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France lending a hand in crisis between Saudi Arabia, Lebanon

Kingdom doesn’t like Lebanon’s ties to Iran via Hezbollah

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In this photo released by Saudi Royal Palace, Saudi Crown Prince Mohammed bin Salman greets French President Emmanuel Macron, left, upon his arrival in Jiddah, Saudi Arabia, Saturday, Dec. 4, 2021.
In this photo released by Saudi Royal Palace, Saudi Crown Prince Mohammed bin Salman greets French President Emmanuel Macron, left, upon his arrival in Jiddah, Saudi Arabia, Saturday, Dec. 4, 2021. (Bandar Aljaloud/Saudi Royal Palace via AP) Photo Gallery

DUBAI, United Arab Emirates — France’s president and Saudi Arabia’s crown prince held a joint phone call with Lebanon’s prime minister during Emmanuel Macron’s visit to the kingdom Saturday, in a significant gesture amid an unprecedented crisis between Lebanon and Saudi Arabia.

During the calls with Prime Minister Najib Mikati, Macron said France and Saudi Arabia expressed their commitment to Lebanon, despite Saudi Arabia’s uneasiness with Iran’s sway over the small Mediterranean country.

Macron did not say whether punitive measures targeting Lebanon by Saudi Arabia and other Gulf nations will be revoked. The kingdom withdrew its ambassador from Lebanon last month, with several Gulf states taking similar action to protest their frustration with Iran-backed Hezbollah’s domination of Lebanese politics. Riyadh also banned imports from Lebanon.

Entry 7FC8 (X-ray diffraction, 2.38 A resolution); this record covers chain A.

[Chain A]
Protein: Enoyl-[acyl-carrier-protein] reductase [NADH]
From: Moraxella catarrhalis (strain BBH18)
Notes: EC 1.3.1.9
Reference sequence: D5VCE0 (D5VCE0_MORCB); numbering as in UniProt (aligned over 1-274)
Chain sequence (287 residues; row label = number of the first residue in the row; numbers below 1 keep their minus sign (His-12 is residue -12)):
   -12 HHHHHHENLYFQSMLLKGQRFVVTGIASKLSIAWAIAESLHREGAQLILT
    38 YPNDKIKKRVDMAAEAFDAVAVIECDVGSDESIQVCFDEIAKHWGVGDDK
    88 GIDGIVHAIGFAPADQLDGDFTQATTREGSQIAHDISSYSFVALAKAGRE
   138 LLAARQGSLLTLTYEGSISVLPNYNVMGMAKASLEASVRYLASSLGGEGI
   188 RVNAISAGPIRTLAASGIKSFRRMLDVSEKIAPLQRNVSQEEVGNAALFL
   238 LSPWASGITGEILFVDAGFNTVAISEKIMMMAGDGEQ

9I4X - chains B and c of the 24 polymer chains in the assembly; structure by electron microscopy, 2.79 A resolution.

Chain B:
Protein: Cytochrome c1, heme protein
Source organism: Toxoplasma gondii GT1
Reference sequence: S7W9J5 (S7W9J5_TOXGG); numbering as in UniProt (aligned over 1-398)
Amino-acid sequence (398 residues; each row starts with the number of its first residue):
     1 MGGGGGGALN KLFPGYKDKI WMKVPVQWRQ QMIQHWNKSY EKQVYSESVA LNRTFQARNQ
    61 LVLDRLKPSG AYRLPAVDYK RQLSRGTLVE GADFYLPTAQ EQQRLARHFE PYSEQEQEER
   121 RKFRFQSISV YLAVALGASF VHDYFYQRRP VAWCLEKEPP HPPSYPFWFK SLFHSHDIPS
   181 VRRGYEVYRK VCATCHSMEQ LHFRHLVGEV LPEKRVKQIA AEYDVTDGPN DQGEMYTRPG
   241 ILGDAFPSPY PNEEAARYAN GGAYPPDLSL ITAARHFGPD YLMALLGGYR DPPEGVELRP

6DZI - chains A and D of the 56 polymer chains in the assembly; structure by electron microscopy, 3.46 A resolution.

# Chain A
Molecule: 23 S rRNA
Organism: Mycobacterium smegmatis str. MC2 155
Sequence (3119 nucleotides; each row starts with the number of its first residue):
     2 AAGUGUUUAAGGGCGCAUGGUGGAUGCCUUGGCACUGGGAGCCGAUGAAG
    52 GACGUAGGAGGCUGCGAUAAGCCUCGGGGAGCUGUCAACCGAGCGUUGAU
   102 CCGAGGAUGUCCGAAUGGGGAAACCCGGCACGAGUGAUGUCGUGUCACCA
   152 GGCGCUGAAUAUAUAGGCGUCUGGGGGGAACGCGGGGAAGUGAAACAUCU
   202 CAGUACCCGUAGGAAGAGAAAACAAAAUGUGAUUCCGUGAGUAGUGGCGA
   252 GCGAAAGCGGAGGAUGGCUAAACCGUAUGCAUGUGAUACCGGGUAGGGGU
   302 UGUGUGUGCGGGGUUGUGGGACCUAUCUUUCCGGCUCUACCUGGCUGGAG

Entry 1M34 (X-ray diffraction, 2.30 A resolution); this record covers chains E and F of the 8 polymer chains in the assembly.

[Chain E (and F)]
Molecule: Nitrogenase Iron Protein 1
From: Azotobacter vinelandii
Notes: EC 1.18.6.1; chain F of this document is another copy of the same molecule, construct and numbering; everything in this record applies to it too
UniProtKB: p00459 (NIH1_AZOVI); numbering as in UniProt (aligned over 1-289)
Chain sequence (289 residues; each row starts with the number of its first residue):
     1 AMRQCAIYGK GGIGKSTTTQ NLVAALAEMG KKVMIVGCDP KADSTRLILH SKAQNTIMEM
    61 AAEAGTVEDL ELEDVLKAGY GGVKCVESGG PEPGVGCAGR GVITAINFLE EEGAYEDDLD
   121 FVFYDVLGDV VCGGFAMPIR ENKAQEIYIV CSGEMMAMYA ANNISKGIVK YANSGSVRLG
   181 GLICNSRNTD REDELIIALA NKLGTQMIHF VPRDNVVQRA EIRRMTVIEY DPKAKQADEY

The Lebanese information minister whose comments sparked the crisis resigned Friday, paving the way for the French leader to start dialogue with Saudi Arabia. Minister George Kordahi had criticized the Saudi-led war in Yemen against Iran-backed Houthi rebels. Kordahi, backed by Hezbollah, had refused to resign for weeks, prolonging the crisis that affected hundreds of Lebanese businesses.

Hezbollah has been blamed for the recent paralysis that has plagued the Lebanese government following the group’s disapproval over the course of the investigation into a deadly blast at Beirut’s main port last year. Hezbollah has demanded the lead judge in the investigation be removed.

Macron said during the call that he and Crown Prince Mohammed bin Salman relayed “a clear message Saudi Arabia and France want to be fully committed.”

“We want to commit ourselves to supporting the Lebanese people and therefore do everything possible to ensure that trade and economic reopening can take place,” Macron said.

It was the first call between Mikati, who took office in September, and the Crown Prince of Saudi Arabia, a traditional ally of Lebanon.

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